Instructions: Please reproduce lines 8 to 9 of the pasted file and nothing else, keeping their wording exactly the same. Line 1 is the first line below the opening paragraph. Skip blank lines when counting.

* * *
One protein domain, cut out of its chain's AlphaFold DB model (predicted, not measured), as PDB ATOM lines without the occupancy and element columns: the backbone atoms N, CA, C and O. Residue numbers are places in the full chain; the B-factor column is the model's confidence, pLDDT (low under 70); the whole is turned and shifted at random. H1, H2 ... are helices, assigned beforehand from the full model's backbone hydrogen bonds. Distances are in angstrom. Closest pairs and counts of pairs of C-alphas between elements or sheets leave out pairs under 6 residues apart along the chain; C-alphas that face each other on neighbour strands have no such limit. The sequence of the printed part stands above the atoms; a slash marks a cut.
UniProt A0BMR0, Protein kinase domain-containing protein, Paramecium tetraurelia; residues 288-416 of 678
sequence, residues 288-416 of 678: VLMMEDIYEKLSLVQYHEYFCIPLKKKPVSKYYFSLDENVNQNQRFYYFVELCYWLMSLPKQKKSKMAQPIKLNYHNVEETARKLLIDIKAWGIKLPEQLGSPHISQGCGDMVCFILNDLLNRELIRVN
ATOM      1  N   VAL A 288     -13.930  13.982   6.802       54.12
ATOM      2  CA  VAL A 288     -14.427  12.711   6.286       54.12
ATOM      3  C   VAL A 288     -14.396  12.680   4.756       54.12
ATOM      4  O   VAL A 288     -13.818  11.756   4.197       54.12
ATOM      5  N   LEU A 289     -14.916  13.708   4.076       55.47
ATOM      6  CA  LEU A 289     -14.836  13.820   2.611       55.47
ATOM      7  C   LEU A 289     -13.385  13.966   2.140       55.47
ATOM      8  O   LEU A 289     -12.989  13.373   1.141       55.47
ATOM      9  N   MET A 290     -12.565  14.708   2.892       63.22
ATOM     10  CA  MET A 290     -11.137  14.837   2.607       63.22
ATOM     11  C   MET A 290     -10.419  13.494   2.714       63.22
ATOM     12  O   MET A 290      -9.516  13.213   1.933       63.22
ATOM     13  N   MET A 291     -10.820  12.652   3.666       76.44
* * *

ATOM      6  CA  LEU A 289     -14.836  13.820   2.611       55.47
ATOM      7  C   LEU A 289     -13.385  13.966   2.140       55.47